One of the biggest criticisms of the current employment law environment is that minor process flaws can make it impossible to sack someone, even if you catch them stealing.
This is shown in this report in the Dominion Post.
Firstly I should comment that process is important. The basic notion that an employee should have the chance to defend themselves is very important. There may be factors unknown to the employer.
However in the case linked above the employee, caught on film taking company property, has won $19,000 because of what I have to say is a very minor procedural point.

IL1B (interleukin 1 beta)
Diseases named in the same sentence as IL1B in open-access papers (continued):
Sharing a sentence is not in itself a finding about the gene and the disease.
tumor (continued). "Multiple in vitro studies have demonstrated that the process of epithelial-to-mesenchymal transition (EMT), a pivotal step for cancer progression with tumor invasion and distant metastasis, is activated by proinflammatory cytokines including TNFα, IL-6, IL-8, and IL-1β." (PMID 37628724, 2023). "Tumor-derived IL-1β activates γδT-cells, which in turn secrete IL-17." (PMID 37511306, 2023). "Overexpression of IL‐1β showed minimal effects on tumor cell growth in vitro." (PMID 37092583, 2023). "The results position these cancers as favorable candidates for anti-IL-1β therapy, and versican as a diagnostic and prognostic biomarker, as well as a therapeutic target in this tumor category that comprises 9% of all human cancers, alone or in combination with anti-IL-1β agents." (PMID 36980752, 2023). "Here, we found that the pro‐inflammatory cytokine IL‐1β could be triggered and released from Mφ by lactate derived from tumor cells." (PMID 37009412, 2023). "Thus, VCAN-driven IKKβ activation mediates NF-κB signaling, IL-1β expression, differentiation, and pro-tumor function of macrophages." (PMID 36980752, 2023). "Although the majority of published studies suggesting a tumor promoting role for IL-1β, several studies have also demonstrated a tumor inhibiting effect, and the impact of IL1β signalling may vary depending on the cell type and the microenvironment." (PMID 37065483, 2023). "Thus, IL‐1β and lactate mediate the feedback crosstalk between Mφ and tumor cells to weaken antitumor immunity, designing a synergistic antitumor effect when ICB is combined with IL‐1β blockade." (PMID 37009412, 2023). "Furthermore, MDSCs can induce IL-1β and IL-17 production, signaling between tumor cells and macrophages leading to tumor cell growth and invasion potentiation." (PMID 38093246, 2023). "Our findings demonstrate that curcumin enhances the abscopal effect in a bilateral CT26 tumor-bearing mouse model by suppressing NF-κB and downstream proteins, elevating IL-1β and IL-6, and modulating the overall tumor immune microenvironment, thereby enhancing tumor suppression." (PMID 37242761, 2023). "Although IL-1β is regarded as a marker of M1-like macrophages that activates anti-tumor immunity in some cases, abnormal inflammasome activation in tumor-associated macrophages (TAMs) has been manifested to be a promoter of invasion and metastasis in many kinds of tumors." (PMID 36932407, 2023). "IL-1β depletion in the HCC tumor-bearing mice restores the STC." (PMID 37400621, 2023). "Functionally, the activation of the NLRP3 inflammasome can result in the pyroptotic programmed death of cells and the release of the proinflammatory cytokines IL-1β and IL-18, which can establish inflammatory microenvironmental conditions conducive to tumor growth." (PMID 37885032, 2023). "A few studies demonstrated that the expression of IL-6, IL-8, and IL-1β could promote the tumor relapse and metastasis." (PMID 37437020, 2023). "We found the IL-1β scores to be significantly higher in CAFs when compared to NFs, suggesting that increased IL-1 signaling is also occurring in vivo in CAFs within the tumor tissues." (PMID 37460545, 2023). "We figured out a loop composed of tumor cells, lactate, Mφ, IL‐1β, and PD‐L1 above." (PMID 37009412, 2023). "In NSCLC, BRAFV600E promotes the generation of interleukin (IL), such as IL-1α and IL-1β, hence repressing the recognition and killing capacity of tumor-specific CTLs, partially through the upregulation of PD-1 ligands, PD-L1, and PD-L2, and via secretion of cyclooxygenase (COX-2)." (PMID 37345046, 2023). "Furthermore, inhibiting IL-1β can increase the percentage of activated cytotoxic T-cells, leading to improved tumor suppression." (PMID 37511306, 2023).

Basically the employer showed him the film of him removing company property and asked him to comment. Realising he had been caught, he refused to explain. Now the flaw the employer had was not stating the obvious “We believe this video shows you stealing from us”.
I’m appalled that such a minor procedural breach gets the sacked employee walking away with six months salary or so. If they had not confronted him with the video evidence at all that would be a different matter, but come on when your employer shows you a video of you removing company goods, you know what it is about.
The pity with this ruling is it lumps in the genuinely good employers who try their best to be fair, with the genuinely bad employers who do ignore employee rights.